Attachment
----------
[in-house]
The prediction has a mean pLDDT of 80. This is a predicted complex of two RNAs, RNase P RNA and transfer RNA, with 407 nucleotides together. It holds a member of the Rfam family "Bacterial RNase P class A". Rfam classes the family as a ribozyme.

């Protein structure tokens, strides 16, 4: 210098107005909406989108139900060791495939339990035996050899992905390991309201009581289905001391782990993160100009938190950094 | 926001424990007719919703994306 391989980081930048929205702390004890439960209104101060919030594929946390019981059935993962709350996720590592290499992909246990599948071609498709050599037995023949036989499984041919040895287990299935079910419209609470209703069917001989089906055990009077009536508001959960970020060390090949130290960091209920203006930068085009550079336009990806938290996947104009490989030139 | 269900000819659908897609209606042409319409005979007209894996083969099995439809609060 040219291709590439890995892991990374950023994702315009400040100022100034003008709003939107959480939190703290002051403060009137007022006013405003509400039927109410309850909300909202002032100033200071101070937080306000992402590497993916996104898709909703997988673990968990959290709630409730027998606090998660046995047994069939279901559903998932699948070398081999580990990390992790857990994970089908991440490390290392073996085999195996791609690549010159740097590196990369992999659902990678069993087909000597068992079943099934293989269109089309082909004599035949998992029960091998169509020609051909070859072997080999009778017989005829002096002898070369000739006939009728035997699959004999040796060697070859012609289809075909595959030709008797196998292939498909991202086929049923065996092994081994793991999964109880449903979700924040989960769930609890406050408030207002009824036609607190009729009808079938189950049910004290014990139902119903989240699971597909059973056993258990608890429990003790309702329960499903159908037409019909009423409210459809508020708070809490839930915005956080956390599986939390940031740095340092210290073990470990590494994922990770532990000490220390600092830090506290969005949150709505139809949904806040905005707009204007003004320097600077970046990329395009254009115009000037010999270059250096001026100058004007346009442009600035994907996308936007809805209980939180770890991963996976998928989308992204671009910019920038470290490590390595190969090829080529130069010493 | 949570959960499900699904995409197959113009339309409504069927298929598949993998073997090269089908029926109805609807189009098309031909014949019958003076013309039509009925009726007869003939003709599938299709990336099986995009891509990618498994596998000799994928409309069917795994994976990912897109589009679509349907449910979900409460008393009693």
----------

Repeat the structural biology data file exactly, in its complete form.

[in-house]
The prediction has a mean pLDDT of 80. This is a predicted complex of two RNAs, RNase P RNA and transfer RNA, with 407 nucleotides together. It holds a member of the Rfam family "Bacterial RNase P class A". Rfam classes the family as a ribozyme.

């Protein structure tokens, strides 16, 4: 210098107005909406989108139900060791495939339990035996050899992905390991309201009581289905001391782990993160100009938190950094 | 926001424990007719919703994306 391989980081930048929205702390004890439960209104101060919030594929946390019981059935993962709350996720590592290499992909246990599948071609498709050599037995023949036989499984041919040895287990299935079910419209609470209703069917001989089906055990009077009536508001959960970020060390090949130290960091209920203006930068085009550079336009990806938290996947104009490989030139 | 269900000819659908897609209606042409319409005979007209894996083969099995439809609060 040219291709590439890995892991990374950023994702315009400040100022100034003008709003939107959480939190703290002051403060009137007022006013405003509400039927109410309850909300909202002032100033200071101070937080306000992402590497993916996104898709909703997988673990968990959290709630409730027998606090998660046995047994069939279901559903998932699948070398081999580990990390992790857990994970089908991440490390290392073996085999195996791609690549010159740097590196990369992999659902990678069993087909000597068992079943099934293989269109089309082909004599035949998992029960091998169509020609051909070859072997080999009778017989005829002096002898070369000739006939009728035997699959004999040796060697070859012609289809075909595959030709008797196998292939498909991202086929049923065996092994081994793991999964109880449903979700924040989960769930609890406050408030207002009824036609607190009729009808079938189950049910004290014990139902119903989240699971597909059973056993258990608890429990003790309702329960499903159908037409019909009423409210459809508020708070809490839930915005956080956390599986939390940031740095340092210290073990470990590494994922990770532990000490220390600092830090506290969005949150709505139809949904806040905005707009204007003004320097600077970046990329395009254009115009000037010999270059250096001026100058004007346009442009600035994907996308936007809805209980939180770890991963996976998928989308992204671009910019920038470290490590390595190969090829080529130069010493 | 949570959960499900699904995409197959113009339309409504069927298929598949993998073997090269089908029926109805609807189009098309031909014949019958003076013309039509009925009726007869003939003709599938299709990336099986995009891509990618498994596998000799994928409309069917795994994976990912897109589009679509349907449910979900409460008393009693």